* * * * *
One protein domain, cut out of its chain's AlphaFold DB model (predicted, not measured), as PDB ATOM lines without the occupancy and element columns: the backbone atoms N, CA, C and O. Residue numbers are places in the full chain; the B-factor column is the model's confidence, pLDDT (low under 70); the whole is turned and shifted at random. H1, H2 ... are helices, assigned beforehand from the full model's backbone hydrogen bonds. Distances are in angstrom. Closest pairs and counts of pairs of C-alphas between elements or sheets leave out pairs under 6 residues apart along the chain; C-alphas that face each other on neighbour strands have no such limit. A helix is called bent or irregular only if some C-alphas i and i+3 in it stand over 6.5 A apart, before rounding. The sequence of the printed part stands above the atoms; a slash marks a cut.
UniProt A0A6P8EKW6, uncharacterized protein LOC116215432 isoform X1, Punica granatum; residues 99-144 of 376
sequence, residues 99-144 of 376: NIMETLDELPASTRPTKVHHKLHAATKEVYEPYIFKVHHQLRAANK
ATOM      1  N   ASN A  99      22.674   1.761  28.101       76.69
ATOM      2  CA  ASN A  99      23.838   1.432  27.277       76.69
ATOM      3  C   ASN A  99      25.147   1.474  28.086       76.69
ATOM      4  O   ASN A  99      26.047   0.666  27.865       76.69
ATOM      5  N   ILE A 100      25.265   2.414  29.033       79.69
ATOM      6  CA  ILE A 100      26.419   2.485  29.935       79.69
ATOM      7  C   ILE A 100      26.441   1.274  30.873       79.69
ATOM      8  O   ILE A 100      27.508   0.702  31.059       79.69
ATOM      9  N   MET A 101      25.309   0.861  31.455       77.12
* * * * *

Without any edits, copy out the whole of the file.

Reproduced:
One protein domain, cut out of its chain's AlphaFold DB model (predicted, not measured), as PDB ATOM lines without the occupancy and element columns: the backbone atoms N, CA, C and O. Residue numbers are places in the full chain; the B-factor column is the model's confidence, pLDDT (low under 70); the whole is turned and shifted at random. H1, H2 ... are helices, assigned beforehand from the full model's backbone hydrogen bonds. Distances are in angstrom. Closest pairs and counts of pairs of C-alphas between elements or sheets leave out pairs under 6 residues apart along the chain; C-alphas that face each other on neighbour strands have no such limit. A helix is called bent or irregular only if some C-alphas i and i+3 in it stand over 6.5 A apart, before rounding. The sequence of the printed part stands above the atoms; a slash marks a cut.
UniProt A0A6P8EKW6, uncharacterized protein LOC116215432 isoform X1, Punica granatum; residues 99-144 of 376
sequence, residues 99-144 of 376: NIMETLDELPASTRPTKVHHKLHAATKEVYEPYIFKVHHQLRAANK
ATOM      1  N   ASN A  99      22.674   1.761  28.101       76.69
ATOM      2  CA  ASN A  99      23.838   1.432  27.277       76.69
ATOM      3  C   ASN A  99      25.147   1.474  28.086       76.69
ATOM      4  O   ASN A  99      26.047   0.666  27.865       76.69
ATOM      5  N   ILE A 100      25.265   2.414  29.033       79.69
ATOM      6  CA  ILE A 100      26.419   2.485  29.935       79.69
ATOM      7  C   ILE A 100      26.441   1.274  30.873       79.69
ATOM      8  O   ILE A 100      27.508   0.702  31.059       79.69
ATOM      9  N   MET A 101      25.309   0.861  31.455       77.12